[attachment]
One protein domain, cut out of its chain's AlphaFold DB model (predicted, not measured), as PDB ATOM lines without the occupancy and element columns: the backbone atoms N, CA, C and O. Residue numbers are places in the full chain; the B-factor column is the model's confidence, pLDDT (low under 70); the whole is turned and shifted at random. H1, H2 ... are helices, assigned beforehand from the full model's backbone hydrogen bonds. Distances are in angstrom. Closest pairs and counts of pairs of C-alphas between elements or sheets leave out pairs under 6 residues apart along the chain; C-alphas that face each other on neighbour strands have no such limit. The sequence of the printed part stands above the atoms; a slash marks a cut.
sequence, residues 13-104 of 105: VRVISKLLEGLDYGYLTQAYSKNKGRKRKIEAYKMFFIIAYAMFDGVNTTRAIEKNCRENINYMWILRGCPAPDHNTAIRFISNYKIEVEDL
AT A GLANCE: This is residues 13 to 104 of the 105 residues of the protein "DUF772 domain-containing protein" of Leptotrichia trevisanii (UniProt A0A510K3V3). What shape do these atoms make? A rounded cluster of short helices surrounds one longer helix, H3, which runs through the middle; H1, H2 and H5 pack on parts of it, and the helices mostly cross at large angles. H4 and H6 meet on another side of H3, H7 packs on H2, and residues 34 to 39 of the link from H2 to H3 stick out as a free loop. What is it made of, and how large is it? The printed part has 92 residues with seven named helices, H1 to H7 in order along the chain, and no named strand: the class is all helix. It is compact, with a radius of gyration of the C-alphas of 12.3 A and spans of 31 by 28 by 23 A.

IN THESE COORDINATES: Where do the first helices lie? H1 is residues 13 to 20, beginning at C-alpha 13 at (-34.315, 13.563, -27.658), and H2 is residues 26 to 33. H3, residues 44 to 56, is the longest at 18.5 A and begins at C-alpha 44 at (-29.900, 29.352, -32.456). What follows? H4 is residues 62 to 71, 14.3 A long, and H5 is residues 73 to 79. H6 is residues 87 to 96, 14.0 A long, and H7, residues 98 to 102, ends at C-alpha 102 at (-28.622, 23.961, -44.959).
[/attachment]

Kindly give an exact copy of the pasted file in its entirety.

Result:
One protein domain, cut out of its chain's AlphaFold DB model (predicted, not measured), as PDB ATOM lines without the occupancy and element columns: the backbone atoms N, CA, C and O. Residue numbers are places in the full chain; the B-factor column is the model's confidence, pLDDT (low under 70); the whole is turned and shifted at random. H1, H2 ... are helices, assigned beforehand from the full model's backbone hydrogen bonds. Distances are in angstrom. Closest pairs and counts of pairs of C-alphas between elements or sheets leave out pairs under 6 residues apart along the chain; C-alphas that face each other on neighbour strands have no such limit. The sequence of the printed part stands above the atoms; a slash marks a cut.
sequence, residues 13-104 of 105: VRVISKLLEGLDYGYLTQAYSKNKGRKRKIEAYKMFFIIAYAMFDGVNTTRAIEKNCRENINYMWILRGCPAPDHNTAIRFISNYKIEVEDL
AT A GLANCE: This is residues 13 to 104 of the 105 residues of the protein "DUF772 domain-containing protein" of Leptotrichia trevisanii (UniProt A0A510K3V3). What shape do these atoms make? A rounded cluster of short helices surrounds one longer helix, H3, which runs through the middle; H1, H2 and H5 pack on parts of it, and the helices mostly cross at large angles. H4 and H6 meet on another side of H3, H7 packs on H2, and residues 34 to 39 of the link from H2 to H3 stick out as a free loop. What is it made of, and how large is it? The printed part has 92 residues with seven named helices, H1 to H7 in order along the chain, and no named strand: the class is all helix. It is compact, with a radius of gyration of the C-alphas of 12.3 A and spans of 31 by 28 by 23 A.

IN THESE COORDINATES: Where do the first helices lie? H1 is residues 13 to 20, beginning at C-alpha 13 at (-34.315, 13.563, -27.658), and H2 is residues 26 to 33. H3, residues 44 to 56, is the longest at 18.5 A and begins at C-alpha 44 at (-29.900, 29.352, -32.456). What follows? H4 is residues 62 to 71, 14.3 A long, and H5 is residues 73 to 79. H6 is residues 87 to 96, 14.0 A long, and H7, residues 98 to 102, ends at C-alpha 102 at (-28.622, 23.961, -44.959).